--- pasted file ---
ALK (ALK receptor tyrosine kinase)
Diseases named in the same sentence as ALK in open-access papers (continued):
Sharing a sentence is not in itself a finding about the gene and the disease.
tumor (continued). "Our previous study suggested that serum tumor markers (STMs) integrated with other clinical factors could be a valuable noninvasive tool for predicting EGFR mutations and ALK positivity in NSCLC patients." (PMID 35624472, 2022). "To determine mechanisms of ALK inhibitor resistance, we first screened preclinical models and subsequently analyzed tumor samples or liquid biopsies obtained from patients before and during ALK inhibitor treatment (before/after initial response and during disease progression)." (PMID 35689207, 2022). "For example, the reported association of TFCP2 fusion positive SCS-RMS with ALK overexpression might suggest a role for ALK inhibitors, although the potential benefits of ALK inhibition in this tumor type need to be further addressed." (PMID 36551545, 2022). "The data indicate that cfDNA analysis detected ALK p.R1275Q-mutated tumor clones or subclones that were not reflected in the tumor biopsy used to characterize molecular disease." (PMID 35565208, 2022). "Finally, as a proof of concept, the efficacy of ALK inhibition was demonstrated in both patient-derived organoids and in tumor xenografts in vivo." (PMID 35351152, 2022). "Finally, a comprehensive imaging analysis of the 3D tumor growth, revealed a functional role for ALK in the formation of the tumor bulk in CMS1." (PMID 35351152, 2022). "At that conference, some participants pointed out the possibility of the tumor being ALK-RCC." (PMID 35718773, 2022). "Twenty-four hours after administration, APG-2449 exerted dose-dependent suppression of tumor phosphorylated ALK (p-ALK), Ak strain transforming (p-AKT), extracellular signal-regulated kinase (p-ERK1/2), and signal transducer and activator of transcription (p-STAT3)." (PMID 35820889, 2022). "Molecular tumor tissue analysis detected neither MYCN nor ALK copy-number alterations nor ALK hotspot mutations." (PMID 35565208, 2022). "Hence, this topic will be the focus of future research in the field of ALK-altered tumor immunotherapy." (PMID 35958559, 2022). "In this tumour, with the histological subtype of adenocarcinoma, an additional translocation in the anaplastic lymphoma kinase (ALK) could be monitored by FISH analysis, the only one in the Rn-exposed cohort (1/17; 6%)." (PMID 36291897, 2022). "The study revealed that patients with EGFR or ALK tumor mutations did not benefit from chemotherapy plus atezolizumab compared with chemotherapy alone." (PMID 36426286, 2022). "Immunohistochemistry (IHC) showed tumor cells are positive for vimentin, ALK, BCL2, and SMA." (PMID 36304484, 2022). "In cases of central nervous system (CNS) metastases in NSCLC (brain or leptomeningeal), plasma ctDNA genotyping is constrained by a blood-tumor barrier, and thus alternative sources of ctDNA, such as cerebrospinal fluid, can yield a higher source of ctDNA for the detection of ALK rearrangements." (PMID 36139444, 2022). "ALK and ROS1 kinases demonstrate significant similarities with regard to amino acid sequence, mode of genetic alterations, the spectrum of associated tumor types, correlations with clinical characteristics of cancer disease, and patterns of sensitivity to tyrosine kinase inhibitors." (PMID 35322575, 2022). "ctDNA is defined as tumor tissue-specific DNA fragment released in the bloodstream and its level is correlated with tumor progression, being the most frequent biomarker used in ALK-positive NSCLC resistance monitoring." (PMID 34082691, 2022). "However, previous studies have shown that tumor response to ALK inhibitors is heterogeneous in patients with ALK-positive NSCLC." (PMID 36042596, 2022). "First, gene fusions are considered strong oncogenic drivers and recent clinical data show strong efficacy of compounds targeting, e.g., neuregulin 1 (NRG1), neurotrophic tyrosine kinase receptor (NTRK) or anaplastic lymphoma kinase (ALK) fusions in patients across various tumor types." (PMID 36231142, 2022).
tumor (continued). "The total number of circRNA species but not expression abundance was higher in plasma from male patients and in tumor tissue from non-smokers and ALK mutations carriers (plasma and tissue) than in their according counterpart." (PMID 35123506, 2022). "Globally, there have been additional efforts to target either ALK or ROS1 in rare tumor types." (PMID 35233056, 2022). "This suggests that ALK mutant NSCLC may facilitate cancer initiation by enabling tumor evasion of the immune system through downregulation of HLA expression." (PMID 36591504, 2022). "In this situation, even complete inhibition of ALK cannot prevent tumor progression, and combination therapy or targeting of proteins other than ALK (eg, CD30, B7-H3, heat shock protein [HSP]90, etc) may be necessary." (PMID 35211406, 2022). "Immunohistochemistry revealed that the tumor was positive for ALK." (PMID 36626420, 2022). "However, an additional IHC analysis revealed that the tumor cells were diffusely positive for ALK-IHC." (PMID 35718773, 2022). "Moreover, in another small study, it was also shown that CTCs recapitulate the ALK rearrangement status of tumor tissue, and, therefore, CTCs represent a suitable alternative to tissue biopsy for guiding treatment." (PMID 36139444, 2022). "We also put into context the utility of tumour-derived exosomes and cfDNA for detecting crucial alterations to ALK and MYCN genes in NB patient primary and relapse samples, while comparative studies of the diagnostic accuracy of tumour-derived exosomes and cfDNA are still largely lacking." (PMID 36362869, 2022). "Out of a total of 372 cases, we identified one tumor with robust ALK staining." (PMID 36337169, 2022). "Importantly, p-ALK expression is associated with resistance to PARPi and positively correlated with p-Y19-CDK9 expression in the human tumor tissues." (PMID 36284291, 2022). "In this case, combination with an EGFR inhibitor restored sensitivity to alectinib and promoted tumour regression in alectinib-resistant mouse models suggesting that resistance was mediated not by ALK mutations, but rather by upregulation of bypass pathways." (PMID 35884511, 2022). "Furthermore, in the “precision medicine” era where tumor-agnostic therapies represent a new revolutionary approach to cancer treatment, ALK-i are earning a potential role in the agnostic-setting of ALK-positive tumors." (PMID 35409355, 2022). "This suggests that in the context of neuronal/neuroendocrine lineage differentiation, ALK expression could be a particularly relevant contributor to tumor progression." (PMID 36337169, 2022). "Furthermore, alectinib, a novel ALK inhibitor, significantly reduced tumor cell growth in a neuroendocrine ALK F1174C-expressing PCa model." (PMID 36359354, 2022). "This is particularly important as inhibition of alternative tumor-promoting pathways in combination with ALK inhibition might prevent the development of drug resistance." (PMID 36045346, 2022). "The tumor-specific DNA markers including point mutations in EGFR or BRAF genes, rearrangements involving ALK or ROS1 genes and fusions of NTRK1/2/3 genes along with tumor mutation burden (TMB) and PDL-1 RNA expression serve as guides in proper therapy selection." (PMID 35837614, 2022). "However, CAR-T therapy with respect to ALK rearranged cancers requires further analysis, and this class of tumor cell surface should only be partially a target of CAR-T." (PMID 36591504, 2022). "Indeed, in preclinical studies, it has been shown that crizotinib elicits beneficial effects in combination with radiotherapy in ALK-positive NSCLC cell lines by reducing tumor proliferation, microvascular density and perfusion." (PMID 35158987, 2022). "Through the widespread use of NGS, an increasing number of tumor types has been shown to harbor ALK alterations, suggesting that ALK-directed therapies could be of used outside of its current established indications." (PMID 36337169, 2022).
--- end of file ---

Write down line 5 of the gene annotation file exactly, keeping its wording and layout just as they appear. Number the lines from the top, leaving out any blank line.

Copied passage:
tumor (continued). "The total number of circRNA species but not expression abundance was higher in plasma from male patients and in tumor tissue from non-smokers and ALK mutations carriers (plasma and tissue) than in their according counterpart." (PMID 35123506, 2022). "Globally, there have been additional efforts to target either ALK or ROS1 in rare tumor types." (PMID 35233056, 2022). "This suggests that ALK mutant NSCLC may facilitate cancer initiation by enabling tumor evasion of the immune system through downregulation of HLA expression." (PMID 36591504, 2022). "In this situation, even complete inhibition of ALK cannot prevent tumor progression, and combination therapy or targeting of proteins other than ALK (eg, CD30, B7-H3, heat shock protein [HSP]90, etc) may be necessary." (PMID 35211406, 2022). "Immunohistochemistry revealed that the tumor was positive for ALK." (PMID 36626420, 2022). "However, an additional IHC analysis revealed that the tumor cells were diffusely positive for ALK-IHC." (PMID 35718773, 2022). "Moreover, in another small study, it was also shown that CTCs recapitulate the ALK rearrangement status of tumor tissue, and, therefore, CTCs represent a suitable alternative to tissue biopsy for guiding treatment." (PMID 36139444, 2022). "We also put into context the utility of tumour-derived exosomes and cfDNA for detecting crucial alterations to ALK and MYCN genes in NB patient primary and relapse samples, while comparative studies of the diagnostic accuracy of tumour-derived exosomes and cfDNA are still largely lacking." (PMID 36362869, 2022). "Out of a total of 372 cases, we identified one tumor with robust ALK staining." (PMID 36337169, 2022). "Importantly, p-ALK expression is associated with resistance to PARPi and positively correlated with p-Y19-CDK9 expression in the human tumor tissues." (PMID 36284291, 2022). "In this case, combination with an EGFR inhibitor restored sensitivity to alectinib and promoted tumour regression in alectinib-resistant mouse models suggesting that resistance was mediated not by ALK mutations, but rather by upregulation of bypass pathways." (PMID 35884511, 2022). "Furthermore, in the “precision medicine” era where tumor-agnostic therapies represent a new revolutionary approach to cancer treatment, ALK-i are earning a potential role in the agnostic-setting of ALK-positive tumors." (PMID 35409355, 2022). "This suggests that in the context of neuronal/neuroendocrine lineage differentiation, ALK expression could be a particularly relevant contributor to tumor progression." (PMID 36337169, 2022). "Furthermore, alectinib, a novel ALK inhibitor, significantly reduced tumor cell growth in a neuroendocrine ALK F1174C-expressing PCa model." (PMID 36359354, 2022). "This is particularly important as inhibition of alternative tumor-promoting pathways in combination with ALK inhibition might prevent the development of drug resistance." (PMID 36045346, 2022). "The tumor-specific DNA markers including point mutations in EGFR or BRAF genes, rearrangements involving ALK or ROS1 genes and fusions of NTRK1/2/3 genes along with tumor mutation burden (TMB) and PDL-1 RNA expression serve as guides in proper therapy selection." (PMID 35837614, 2022). "However, CAR-T therapy with respect to ALK rearranged cancers requires further analysis, and this class of tumor cell surface should only be partially a target of CAR-T." (PMID 36591504, 2022). "Indeed, in preclinical studies, it has been shown that crizotinib elicits beneficial effects in combination with radiotherapy in ALK-positive NSCLC cell lines by reducing tumor proliferation, microvascular density and perfusion." (PMID 35158987, 2022). "Through the widespread use of NGS, an increasing number of tumor types has been shown to harbor ALK alterations, suggesting that ALK-directed therapies could be of used outside of its current established indications." (PMID 36337169, 2022).